Pop quiz: If you publish a webpage, do search engines rank it?
For a search engine to rank your page, it has to crawl it first.
This is where the crawl budget comes into play.
Search engines use their crawl budget to crawl your website.
If there is a crawl error on the webpage (i.e., 404, 403, 503, etc.), search engines will not crawl the page with the error.
In an attempt to set the record straight once and for all, we’ve tapped into Google’s documents to fact-check this common SEO myth.
🥁 Drumroll, please: Find the truth about some of your crawl errors and crawl budget beliefs ahead.
The Claim: Crawl Errors & Crawl Budget As Ranking Factors
Before exploring the evidence, here’s a bit of a refresher on crawl errors and crawl budget.
What Is A Crawl Error?
Crawl errors are issues search engines discover when trying to access a webpage. These errors stop search engines from reading and indexing your content.
If search engines can’t read or index your content, the chances of ranking for those pages are slim.
What Is Crawl Budget?
Crawl budget refers to the amount of pages a search engine can crawl. Google breaks down its crawl budget by two factors:
- Crawl rate limit, the speed of pages, crawl errors, and crawl limit set in Google Search Console.
- Crawl demand, meaning the popularity of your pages as it relates to freshness.
Still with me? Now let’s examine how crawl errors and crawl budget impact rankings.
Crawl Errors & Crawl Budget As Ranking Factors: The Evidence
Are Crawl Errors A Ranking Factor?
Let’s just get this out there: No, crawl errors are not a ranking factor.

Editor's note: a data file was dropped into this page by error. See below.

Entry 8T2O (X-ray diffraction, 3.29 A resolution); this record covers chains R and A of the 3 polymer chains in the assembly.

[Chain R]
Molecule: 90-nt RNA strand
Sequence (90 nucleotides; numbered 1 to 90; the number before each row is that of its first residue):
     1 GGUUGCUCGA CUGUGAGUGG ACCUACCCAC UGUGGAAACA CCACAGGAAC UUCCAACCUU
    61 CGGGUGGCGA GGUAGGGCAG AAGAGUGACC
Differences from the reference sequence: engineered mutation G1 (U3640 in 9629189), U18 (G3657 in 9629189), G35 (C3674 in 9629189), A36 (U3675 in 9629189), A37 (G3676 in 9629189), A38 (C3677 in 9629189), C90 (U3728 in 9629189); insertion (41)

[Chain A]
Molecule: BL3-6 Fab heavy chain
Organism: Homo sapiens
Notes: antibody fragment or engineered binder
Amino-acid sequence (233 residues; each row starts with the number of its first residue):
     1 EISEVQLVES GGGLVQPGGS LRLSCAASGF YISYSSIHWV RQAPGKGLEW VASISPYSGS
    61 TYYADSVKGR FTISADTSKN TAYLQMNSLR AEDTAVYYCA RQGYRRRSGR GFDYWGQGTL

In fact, Google’s John Mueller says it’s normal if 30-40% of URLs in Google Search Console are returning 404 errors.
Is Crawl Budget A Ranking Factor?
All the way back in 2009, Google affirmed it could only detect a percentage of content on the internet.
“The Internet is a big place; new content is being created all the time. Google has a finite number of resources, so when faced with the nearly-infinite quantity of content that’s available online, Googlebot is only able to find and crawl a percentage of that content.
Then, of the content we’ve crawled, we’re only able to index a portion.”
In 2017, Google Webmaster Trend Analyst Gary IIlyes published “What Crawl Budget Means for Googlebot,” which explains how Google calculates crawl budget.
At the beginning of this article, Google states:
“First, we’d like to emphasize that crawl budget, as described below, is not something most publishers have to worry about. If new pages tend to be crawled the same day they’re published, crawl budget is not something webmasters need to focus on.
Likewise, if a site has fewer than a few thousand URLs, most of the time it will be crawled efficiently.”
And, at the bottom, Google answers whether crawling is a ranking factor:
“An increased crawl rate will not necessarily lead to better positions in Search results. Google uses hundreds of signals to rank the results, and while crawling is necessary for being in the results, it’s not a ranking signal.”
There you have it, straight from Google. Crawl budget is not a ranking factor.
Now, if you’re interested in learning how to optimize your crawl budget, Search Engine Journal contributor Nicolas Vargas shares everything you need to know about it here.
Crawl Errors & Crawl Budget As A Ranking Signal: Our Verdict
Just in case you went straight to the end of this chapter without reading anything else, let’s say it again: Neither crawl errors nor crawl budget are Google ranking factors.
That said, if a page cannot be indexed or rendered, it will not rank (or pass any link equity). Crawl errors can indicate whether this is happening on your site, so it is an important SEO check.
While there’s no one-size-fits-all, universal model when it comes to handling your crawl errors and crawl budget when it comes to your SEO strategy, it helps to know that an overwhelming amount of crawl errors in Google Search Console does not directly affect your rankings.
Featured Image: Paulo Bobita/SearchEngineJournal